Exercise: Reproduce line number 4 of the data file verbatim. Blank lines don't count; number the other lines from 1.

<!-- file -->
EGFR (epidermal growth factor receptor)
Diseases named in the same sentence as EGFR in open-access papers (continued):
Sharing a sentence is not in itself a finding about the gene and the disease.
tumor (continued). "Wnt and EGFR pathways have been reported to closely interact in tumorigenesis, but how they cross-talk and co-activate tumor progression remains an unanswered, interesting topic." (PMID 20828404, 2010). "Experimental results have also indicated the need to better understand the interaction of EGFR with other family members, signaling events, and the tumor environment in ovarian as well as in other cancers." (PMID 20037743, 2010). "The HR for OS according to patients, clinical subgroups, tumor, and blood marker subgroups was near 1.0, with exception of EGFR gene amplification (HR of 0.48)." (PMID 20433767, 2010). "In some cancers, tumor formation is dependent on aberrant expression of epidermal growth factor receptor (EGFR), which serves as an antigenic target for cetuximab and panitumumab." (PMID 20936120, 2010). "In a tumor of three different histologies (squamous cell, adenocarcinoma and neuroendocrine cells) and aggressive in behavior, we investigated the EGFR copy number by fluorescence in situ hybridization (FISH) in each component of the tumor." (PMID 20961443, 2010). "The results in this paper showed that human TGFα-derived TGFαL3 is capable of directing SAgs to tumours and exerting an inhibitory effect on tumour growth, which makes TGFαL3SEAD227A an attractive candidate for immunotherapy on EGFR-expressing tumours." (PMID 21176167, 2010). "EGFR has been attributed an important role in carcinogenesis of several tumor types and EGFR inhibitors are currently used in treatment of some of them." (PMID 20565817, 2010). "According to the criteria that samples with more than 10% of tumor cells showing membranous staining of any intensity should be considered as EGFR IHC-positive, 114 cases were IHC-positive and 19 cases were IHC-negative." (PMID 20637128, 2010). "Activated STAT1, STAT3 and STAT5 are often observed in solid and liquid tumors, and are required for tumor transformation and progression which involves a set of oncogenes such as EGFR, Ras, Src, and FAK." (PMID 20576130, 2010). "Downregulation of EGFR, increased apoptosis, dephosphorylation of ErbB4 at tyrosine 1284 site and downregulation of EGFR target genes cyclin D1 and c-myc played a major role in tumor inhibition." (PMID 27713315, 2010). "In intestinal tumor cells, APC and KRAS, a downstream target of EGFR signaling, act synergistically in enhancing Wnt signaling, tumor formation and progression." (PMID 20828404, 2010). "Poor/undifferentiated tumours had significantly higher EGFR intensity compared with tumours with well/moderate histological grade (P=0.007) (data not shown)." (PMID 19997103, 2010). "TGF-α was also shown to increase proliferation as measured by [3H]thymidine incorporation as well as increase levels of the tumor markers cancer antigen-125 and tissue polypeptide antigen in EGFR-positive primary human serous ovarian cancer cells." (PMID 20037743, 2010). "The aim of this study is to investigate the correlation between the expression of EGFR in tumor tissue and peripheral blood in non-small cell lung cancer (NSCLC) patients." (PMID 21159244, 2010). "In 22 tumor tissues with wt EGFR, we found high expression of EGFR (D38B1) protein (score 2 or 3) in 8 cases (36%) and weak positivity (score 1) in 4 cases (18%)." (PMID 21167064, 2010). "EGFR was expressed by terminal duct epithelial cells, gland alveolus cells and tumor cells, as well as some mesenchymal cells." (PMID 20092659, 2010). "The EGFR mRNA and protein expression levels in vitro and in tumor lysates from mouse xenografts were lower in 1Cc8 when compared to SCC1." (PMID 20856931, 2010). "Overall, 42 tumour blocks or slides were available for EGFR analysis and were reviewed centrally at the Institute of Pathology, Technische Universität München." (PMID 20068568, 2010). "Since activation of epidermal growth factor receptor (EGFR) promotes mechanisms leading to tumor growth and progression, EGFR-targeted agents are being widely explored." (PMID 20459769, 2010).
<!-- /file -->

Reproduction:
tumor (continued). "Wnt and EGFR pathways have been reported to closely interact in tumorigenesis, but how they cross-talk and co-activate tumor progression remains an unanswered, interesting topic." (PMID 20828404, 2010). "Experimental results have also indicated the need to better understand the interaction of EGFR with other family members, signaling events, and the tumor environment in ovarian as well as in other cancers." (PMID 20037743, 2010). "The HR for OS according to patients, clinical subgroups, tumor, and blood marker subgroups was near 1.0, with exception of EGFR gene amplification (HR of 0.48)." (PMID 20433767, 2010). "In some cancers, tumor formation is dependent on aberrant expression of epidermal growth factor receptor (EGFR), which serves as an antigenic target for cetuximab and panitumumab." (PMID 20936120, 2010). "In a tumor of three different histologies (squamous cell, adenocarcinoma and neuroendocrine cells) and aggressive in behavior, we investigated the EGFR copy number by fluorescence in situ hybridization (FISH) in each component of the tumor." (PMID 20961443, 2010). "The results in this paper showed that human TGFα-derived TGFαL3 is capable of directing SAgs to tumours and exerting an inhibitory effect on tumour growth, which makes TGFαL3SEAD227A an attractive candidate for immunotherapy on EGFR-expressing tumours." (PMID 21176167, 2010). "EGFR has been attributed an important role in carcinogenesis of several tumor types and EGFR inhibitors are currently used in treatment of some of them." (PMID 20565817, 2010). "According to the criteria that samples with more than 10% of tumor cells showing membranous staining of any intensity should be considered as EGFR IHC-positive, 114 cases were IHC-positive and 19 cases were IHC-negative." (PMID 20637128, 2010). "Activated STAT1, STAT3 and STAT5 are often observed in solid and liquid tumors, and are required for tumor transformation and progression which involves a set of oncogenes such as EGFR, Ras, Src, and FAK." (PMID 20576130, 2010). "Downregulation of EGFR, increased apoptosis, dephosphorylation of ErbB4 at tyrosine 1284 site and downregulation of EGFR target genes cyclin D1 and c-myc played a major role in tumor inhibition." (PMID 27713315, 2010). "In intestinal tumor cells, APC and KRAS, a downstream target of EGFR signaling, act synergistically in enhancing Wnt signaling, tumor formation and progression." (PMID 20828404, 2010). "Poor/undifferentiated tumours had significantly higher EGFR intensity compared with tumours with well/moderate histological grade (P=0.007) (data not shown)." (PMID 19997103, 2010). "TGF-α was also shown to increase proliferation as measured by [3H]thymidine incorporation as well as increase levels of the tumor markers cancer antigen-125 and tissue polypeptide antigen in EGFR-positive primary human serous ovarian cancer cells." (PMID 20037743, 2010). "The aim of this study is to investigate the correlation between the expression of EGFR in tumor tissue and peripheral blood in non-small cell lung cancer (NSCLC) patients." (PMID 21159244, 2010). "In 22 tumor tissues with wt EGFR, we found high expression of EGFR (D38B1) protein (score 2 or 3) in 8 cases (36%) and weak positivity (score 1) in 4 cases (18%)." (PMID 21167064, 2010). "EGFR was expressed by terminal duct epithelial cells, gland alveolus cells and tumor cells, as well as some mesenchymal cells." (PMID 20092659, 2010). "The EGFR mRNA and protein expression levels in vitro and in tumor lysates from mouse xenografts were lower in 1Cc8 when compared to SCC1." (PMID 20856931, 2010). "Overall, 42 tumour blocks or slides were available for EGFR analysis and were reviewed centrally at the Institute of Pathology, Technische Universität München." (PMID 20068568, 2010). "Since activation of epidermal growth factor receptor (EGFR) promotes mechanisms leading to tumor growth and progression, EGFR-targeted agents are being widely explored." (PMID 20459769, 2010).